The books featuring these covers shipped primarily as 1:25 variants with prices in the $10-15 range. If the Wolverine set is any indicator, some will hold that value and most will decline over time. This is a set that I really enjoy, but so far I’ve passed on all of them as a collector. It’s an instance where Marvel’s renumbering gimmick has helped make my decision in one case. The previous volume of Uncanny X-Men is the heart and soul of my collection and if any of these variants were published as part of that run I would have felt compelled to track them down. As the variant in this set is part of Uncanny X-Men “volume 2,” I’m not feeling as much need to have one. Of course my opinion on whether to seek this book out could change should Marvel employ the typical stunt of returning to the original numbering and folding these issues into the total… I should probably start making some phone calls.

Avengers Art Appreciation variants released in April 2012:

  • Age of Apocalypse #2 by Christian Nauck in the style of Egyptian hieroglyphs
  • Amazing Spider-Man #683 by Mike Del Mundo in the style of Saul Bass
  • Avengers #25 by Gabriele Dell’Otto in the style of Emanuel Luetze
  • Avengers Assemble #3 by Stephanie Hans in the style of Claude Monet
  • Captain America #10 by Richard Isanove in the style of Rembrandt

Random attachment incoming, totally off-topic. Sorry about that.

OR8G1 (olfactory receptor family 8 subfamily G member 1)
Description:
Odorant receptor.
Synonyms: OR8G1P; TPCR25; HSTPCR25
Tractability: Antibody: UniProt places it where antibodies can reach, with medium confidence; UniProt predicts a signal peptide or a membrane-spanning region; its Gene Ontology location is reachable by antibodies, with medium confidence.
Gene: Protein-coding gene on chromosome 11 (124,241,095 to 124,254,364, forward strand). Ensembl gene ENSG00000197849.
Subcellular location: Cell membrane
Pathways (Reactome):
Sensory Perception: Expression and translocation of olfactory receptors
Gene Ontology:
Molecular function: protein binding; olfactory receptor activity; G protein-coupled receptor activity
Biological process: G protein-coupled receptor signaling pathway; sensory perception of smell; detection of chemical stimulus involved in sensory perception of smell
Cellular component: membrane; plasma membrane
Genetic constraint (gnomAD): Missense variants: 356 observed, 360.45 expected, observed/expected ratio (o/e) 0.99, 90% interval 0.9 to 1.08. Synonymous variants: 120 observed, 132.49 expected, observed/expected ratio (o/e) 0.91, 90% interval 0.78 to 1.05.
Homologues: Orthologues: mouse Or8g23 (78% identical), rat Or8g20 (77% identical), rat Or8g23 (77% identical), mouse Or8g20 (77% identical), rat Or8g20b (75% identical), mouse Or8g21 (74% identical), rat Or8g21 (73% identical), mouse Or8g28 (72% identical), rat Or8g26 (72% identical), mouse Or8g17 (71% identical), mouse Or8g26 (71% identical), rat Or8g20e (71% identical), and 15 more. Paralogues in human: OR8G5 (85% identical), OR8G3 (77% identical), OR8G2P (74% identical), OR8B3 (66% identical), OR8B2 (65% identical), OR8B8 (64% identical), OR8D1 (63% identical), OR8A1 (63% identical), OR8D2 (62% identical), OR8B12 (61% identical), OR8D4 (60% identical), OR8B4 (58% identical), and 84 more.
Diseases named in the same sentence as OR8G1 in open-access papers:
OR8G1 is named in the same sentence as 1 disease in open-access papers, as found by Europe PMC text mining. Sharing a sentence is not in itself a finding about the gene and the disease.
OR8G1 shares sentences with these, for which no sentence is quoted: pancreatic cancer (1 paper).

• Daredevil #11 by Steffi Shütze in the style of Al Hirschfeld
  • Fantastic Four #605 by Michael Kaluta in the style of Winsor McCay
  • FF #17 by Gerald Parel in the style of Sandro Botticelli
  • Incredible Hulk #7 by Charles Paul Wilson III in the style of E.H. Shepard
  • Invincible Iron Man #515 by Greg Horn in the style of the moai of Easter Island
  • The Mighty Thor #13 by Gerald Parel in the style of Jackson Pollock
  • New Avengers #24 by Mike Del Mundo in the style of stained glass
  • Scarlet Spider #4 by Mike Del Mundo in the style of Milton Avery
  • Secret Avengers #26 by Joe Quinones in the style of Henri de Toulouse-Lautrec
  • Uncanny X-Force #24 by Julian Totino in the style of Georges Seurat
  • Uncanny X-Men #11 by Greg Horn in the styles of Michelangelo, Rodin and Brâncuși
  • Winter Soldier #4 by John Tyler Christopher in the style of Erté
  • Wolverine and the X-Men #9 by Alex Maleev in the style of Egon Schiele
  • Wolverine #304 by Gurihiru (Naoko Kawano)
  • X-Men #27 by Khoi Pham

Be sure to check out an analogous set of “Wolverine Art Appreciation” variants published throughout April 2009 to coincide with the premiere of Fox’s Wolverine: Origins. I can promise you the variant set was more satisfying than the movie.

UPDATE April 30th, 2012: Identifying the inspiration for some of these variants has proven to be a challenge. I’m certainly not an art historian, and Andrew Wheeler’s Comics Alliance article on April 2012’s best covers was a help with some of them. We’ve also had success reaching out to the artists directly, as well as with our source at the Guggenheim. Expect more updates soon.

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Read more entries from the Standard Deviations series on MyLatestDistraction, and be sure to check out the rest of our Avengers themed installments: